Textbooks Turn Digital

June 22, 2011 - Leave a Response

The days of heading to the local campus bookstore to purchase the books needed for the semester are long gone. It seems that many of the print textbooks are being removed from the book shelves. Welcome to Textbook 2.0 or simply “education keeping up with the real world”.  Over the next five years, digital textbooks are predicted to surpass 18% of combined new textbook sales for the Higher Education market. This will increase the digital textbook revenues to more than $1 billion and also take some of the weight off students carrying heavy books to class.

Growth of sales will be influenced by pricing, availability of content, and increasing online learning.  Digital textbooks are cheaper, saving students up to 60% off the print editions.  There will be a greater availability of content as the long tail of textbooks is fulfilled. Within the coming years publishers plan to increase the availability of digital textbook titles.  Online courses will also to continue to grow over the next five years; publishers will produce more online books to be integrated with those courses.  The books will provide interactivity through tools such as online homework, quizzes, and exercises.  It will also allow teachers to create interactive applications for students; most teachers think this will strongly improve their course content.

A Pearson Foundation survey concluded that students using tablets overwhelmingly prefer digital textbooks over print.  It is expected that about 20% of college students will own a tablet or iPad by 2012.  By 2015, digital textbooks are expected to account for 25% of the textbook market share.

Universities are predicted to drive sales of digital textbooks by requiring the use of a table.  Higher education will see a dramatic increase in digital sales.  Elementary and high school markets will not be far behind as they are also in the process of adopting the digital textbook.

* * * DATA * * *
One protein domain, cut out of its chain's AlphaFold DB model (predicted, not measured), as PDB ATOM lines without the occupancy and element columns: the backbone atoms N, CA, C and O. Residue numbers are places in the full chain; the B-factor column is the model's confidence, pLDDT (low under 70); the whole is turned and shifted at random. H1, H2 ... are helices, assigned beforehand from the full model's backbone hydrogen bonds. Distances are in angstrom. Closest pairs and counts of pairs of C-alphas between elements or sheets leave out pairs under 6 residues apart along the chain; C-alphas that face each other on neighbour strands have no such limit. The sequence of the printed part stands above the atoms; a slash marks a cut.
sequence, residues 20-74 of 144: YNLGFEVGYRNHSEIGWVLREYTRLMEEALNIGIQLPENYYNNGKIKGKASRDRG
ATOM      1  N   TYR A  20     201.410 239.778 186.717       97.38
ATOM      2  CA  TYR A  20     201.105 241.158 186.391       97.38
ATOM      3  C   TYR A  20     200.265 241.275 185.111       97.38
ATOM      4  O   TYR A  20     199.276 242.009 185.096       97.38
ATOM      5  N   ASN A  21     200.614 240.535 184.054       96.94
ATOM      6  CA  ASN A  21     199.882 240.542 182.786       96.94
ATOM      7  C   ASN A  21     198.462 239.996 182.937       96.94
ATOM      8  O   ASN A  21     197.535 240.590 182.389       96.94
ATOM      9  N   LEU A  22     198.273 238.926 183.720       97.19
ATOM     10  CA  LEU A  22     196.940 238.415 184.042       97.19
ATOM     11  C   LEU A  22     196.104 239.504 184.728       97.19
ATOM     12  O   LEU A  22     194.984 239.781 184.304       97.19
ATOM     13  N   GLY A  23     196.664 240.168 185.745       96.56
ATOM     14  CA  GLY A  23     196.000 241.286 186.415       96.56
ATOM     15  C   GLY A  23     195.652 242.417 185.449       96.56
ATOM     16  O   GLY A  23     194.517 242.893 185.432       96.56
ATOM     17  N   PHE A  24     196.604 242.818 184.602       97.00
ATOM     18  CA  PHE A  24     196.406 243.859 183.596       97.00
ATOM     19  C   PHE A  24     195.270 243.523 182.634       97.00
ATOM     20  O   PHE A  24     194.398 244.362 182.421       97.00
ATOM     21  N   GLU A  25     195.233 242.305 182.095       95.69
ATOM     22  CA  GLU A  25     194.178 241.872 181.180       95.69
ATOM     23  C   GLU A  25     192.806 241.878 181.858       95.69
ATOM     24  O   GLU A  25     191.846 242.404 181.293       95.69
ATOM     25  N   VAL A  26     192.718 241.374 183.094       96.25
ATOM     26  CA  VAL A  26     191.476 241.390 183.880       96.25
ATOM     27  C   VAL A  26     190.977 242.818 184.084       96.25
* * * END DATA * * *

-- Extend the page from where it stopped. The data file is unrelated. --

Will you considering purchasing a digital textbook?

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Students’ Writing Assignments “Dumber”?

June 20, 2011 - Leave a Response

Social media makes our messages condensed. Twitter allows up to 140 characters; Facebook allows up to 420 characters.  Many would think this would create clearer messages.  Wrong.  Welcome to the world of grammatical, usage, and spelling errors.  Slang terms such as BTW (by the way) have suddenly become incorporated into student assignments- a major concern for teachers.

According to a recent Pew Internet & American Life survey, 85% of respondents use some form of electronic communication.  While much of the younger generation has become accustomed to the social media slang, the teachers cannot understand what the students are writing.  Teachers understand that text messaging is a large part of young people’s lives; however, this should not excuse the formal writing students are assigned. Many teachers believe there has been a decline in students’ writing abilities due to new media.

Even though teens are heavily embedded in the digital age, most do not believe that communication over the Internet or text messaging is writing.  Teens generally do not believe that social media negatively affects their writing.  However, many do acknowledge that some of the slang does occasionally slip into their assignments for school.  In particular, teen bloggers and social network users have a tendency to use shortcuts and emoticons in their school writing assignments.

Parents have a different view about the effect of social media on students’ writing.  They believe that computers have a positive influence on writing and even make some students better writers.  Reasons a computer makes a positive influence include revising and editing easily, presenting ideas clearly, and the opportunity for creativity. Other parents do not believe that social media has any effect on writing.

Some feel that this is simply an evolution of language while others feel that the social media “is dumbing down” the English language.  The future is unclear as more generations of students grow up in the age of social media.

Have you ever used a shortcut like LOL (laughing out loud) or an emoticon in a school assignment?